Page 27 - 2020 Interconnect Innovations eBook
P. 27

There still exists, then, a need to economically monitor the condition of balance-of-plant machines. As a solution, wireless vibration sensors have been proposed for over a decade. Many commercial implementations have met with mixed results for a variety of reasons. However, TE Connectivity believes that technology and market forces have sufficiently converged to introduce such a wireless sensor. We see at least four drivers shaping this market space:
• Driver 1: Ever-increasing demand for data by plant operators at an economical price • Driver 2: Continued electrification has dramatically improved battery performance
• Driver 3: The rise of the IoT has improved digital radio performance
• Driver 4: Edge computing in IoT devices further enhances wireless communications
» Given these market drivers, TE Connectivity introduced the 8911 wireless vibration sensor. This compact, LoRaWAN wireless accelerometer with edge computing technology is designed for vibration monitoring in applications such as predictive maintenance and condition monitoring systems.
Driver 1: Ever-Increasing Demand for Data by Plant Operators at an Economical Price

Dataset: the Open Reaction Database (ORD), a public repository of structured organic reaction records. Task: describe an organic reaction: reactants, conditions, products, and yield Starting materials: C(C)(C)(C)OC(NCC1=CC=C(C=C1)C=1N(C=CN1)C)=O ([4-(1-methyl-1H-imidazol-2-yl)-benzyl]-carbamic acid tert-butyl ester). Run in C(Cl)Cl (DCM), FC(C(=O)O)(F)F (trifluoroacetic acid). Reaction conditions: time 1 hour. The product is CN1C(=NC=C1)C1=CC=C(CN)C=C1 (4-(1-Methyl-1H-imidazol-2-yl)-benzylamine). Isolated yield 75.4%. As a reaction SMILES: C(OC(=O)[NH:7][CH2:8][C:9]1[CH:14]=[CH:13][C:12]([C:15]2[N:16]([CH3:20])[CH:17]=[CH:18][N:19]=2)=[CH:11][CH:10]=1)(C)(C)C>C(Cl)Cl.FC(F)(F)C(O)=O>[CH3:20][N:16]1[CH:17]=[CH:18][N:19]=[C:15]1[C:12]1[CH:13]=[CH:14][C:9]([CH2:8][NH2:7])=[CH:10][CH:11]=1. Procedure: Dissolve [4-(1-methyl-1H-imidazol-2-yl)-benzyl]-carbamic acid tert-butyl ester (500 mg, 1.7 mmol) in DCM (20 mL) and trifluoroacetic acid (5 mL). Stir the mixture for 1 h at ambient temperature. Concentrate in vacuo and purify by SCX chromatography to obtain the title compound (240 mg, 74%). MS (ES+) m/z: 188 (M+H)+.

As the march towards digitization continues unabated, one lesson that becomes clear is that the demand for data is never satisfied. Supplying this data, however, must be done economically. Condition monitoring of plant assets is no different. Conventional installations require a shielded, multi-conductor cable to be connected to the sensor installed on the machine and run all the way back to a central machinery protection system. The total cable run length could be hundreds of feet long, and every sensor requires this. So, multiple sensors require thousands of feet of cable. Further, to meet National Electrical Code and local plant requirements, the first tens of feet of cable from the sensor at the machine are typically required to be installed in conduit. The remaining length back to the central station is often bundled in larger conduits or cable trays. All of this adds up to expensive labor and materials and is also not easily scalable.
TE’s 8911 wireless accelerometer sensor is designed for vibration monitoring in applications such as predictive maintanence and condition monitoring.

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